By Teresa Chan, Director of the Master of Professional Studies in Insurance Management Program
The third cohort of the Columbia University Master’s in Insurance Management program successfully completed its final semester, culminating in the students’ delivery of their independent applied-research projects during a three-day in-person residency in NYC in December.
The breadth of knowledge and skills these students developed during the 16-month program was evident as they tackled problems, needs, and opportunities identified from their respective workplaces; addressed events that are impacting their business; and explored untapped markets that were either ripe for development or worthy of being monitored. Students creatively researched using various resources including focus groups, market surveys, interviews, and traditional academic and professional publications, and conducted data analysis and synthesis to produce papers, executive summaries, and presentations that supported their proposed solutions.
It was no surprise that the hot topic of the year was artificial intelligence and its application across all business functions, from underwriting to sales and operations. Demand by clients and customers for improved products and services is driving the impetus for accelerated application of AI, but are companies that are intent on AI adoption prepared? Do they understand the risks? What protection mechanisms do they need, and are they sufficient? Among the conclusions drawn from the students’ independent work was a comprehensive analysis of the multifaceted considerations to which any company seeking to effectively embrace AI should pay close attention.
Students generated unique solutions to existing problems: nontraditional application of the Internet of Things (IoT) to casualty pricing, modernizing the customer experience while preserving intellectual property, and even a new product for e-gaming. Other proposals involved how to achieve multimillion-dollar operational savings, banking guidelines in support of insurance companies, and the formation of a new insurance company for a niche medical product.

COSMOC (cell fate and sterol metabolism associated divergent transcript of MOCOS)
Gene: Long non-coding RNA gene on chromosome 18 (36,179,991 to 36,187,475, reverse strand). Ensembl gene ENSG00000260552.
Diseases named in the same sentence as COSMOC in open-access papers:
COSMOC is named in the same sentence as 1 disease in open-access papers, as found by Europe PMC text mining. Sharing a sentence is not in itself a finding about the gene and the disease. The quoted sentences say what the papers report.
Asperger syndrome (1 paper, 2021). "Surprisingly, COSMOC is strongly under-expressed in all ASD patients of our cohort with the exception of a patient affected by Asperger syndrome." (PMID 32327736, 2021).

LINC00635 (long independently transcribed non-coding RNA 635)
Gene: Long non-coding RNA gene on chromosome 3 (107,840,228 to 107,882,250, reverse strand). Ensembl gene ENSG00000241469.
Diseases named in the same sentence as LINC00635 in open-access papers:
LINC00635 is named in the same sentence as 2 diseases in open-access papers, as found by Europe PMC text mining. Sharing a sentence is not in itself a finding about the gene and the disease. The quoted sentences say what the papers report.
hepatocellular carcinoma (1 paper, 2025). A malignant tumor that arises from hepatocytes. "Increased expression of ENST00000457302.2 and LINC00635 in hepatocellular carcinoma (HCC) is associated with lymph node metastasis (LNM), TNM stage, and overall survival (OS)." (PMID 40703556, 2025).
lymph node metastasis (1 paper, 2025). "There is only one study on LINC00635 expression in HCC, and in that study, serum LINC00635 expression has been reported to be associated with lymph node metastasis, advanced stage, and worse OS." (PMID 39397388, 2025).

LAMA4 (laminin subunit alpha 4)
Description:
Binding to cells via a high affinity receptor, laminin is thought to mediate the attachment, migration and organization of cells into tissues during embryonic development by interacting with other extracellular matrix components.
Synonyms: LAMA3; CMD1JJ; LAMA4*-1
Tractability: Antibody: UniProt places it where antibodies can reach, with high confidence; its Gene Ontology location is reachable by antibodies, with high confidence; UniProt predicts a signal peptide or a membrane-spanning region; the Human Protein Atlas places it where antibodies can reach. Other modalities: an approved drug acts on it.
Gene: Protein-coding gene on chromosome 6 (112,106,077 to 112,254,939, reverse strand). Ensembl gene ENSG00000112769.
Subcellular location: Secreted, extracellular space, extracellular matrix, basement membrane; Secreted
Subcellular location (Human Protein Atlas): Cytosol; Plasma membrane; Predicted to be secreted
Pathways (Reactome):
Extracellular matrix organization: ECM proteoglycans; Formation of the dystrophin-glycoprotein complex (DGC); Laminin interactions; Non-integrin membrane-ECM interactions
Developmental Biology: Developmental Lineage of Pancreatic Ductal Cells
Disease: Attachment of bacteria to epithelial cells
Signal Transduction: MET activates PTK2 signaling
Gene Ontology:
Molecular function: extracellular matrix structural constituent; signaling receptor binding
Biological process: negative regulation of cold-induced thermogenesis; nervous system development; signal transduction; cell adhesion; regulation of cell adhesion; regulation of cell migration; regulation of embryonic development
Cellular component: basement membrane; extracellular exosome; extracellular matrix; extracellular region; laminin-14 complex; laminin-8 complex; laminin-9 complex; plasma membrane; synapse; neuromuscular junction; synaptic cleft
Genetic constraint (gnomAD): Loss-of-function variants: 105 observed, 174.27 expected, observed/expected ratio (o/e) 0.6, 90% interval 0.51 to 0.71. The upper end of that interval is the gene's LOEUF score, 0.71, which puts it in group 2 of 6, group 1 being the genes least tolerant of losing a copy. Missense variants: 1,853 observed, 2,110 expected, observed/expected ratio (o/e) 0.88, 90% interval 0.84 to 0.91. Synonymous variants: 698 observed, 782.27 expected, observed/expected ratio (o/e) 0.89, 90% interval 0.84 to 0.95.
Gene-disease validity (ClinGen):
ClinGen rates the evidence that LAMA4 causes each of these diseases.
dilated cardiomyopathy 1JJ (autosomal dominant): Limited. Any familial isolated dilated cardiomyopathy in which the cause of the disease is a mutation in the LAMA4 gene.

During the process, students recognized that the lessons learned were not only technical in nature. They would have to consider change management consequences—such as balancing the prospect of re-skilling and up-skilling with the elimination of certain job functions—in the course of making their recommendations to leadership or as leaders.
Where projects cut across multiple departments, not everyone was supportive. Some students experienced unexpected resistance from their management, peers, and subordinates, and faced the added challenge of negotiating opposing views and anxiety about change. Some students overcame such obstacles, while others could not. Nonetheless, the learning experience was a success by many counts, and the exercise ultimately provided students with a much deeper understanding of their companies and a reassessment of how such situations may be handled in the future.
After receiving the feedback of faculty members, course associates, peers and 31 Corporate Advisory Network members, the students are taking their projects to the next level, beyond graduation and into the workplace.
They have advanced as thought leaders who will be the future of insurance.
Views and opinions expressed here are those of the authors, and do not necessarily reflect the official position of Columbia School of Professional Studies or Columbia University.
About the Program
The Columbia University Master of Professional Studies in Insurance Management equips a new generation of professionals to lead insurance businesses with advanced industry knowledge, strategic and operational expertise, and the skills to champion new ideas. The program is part-time, online, and instruction is asynchronous to accommodate working professionals.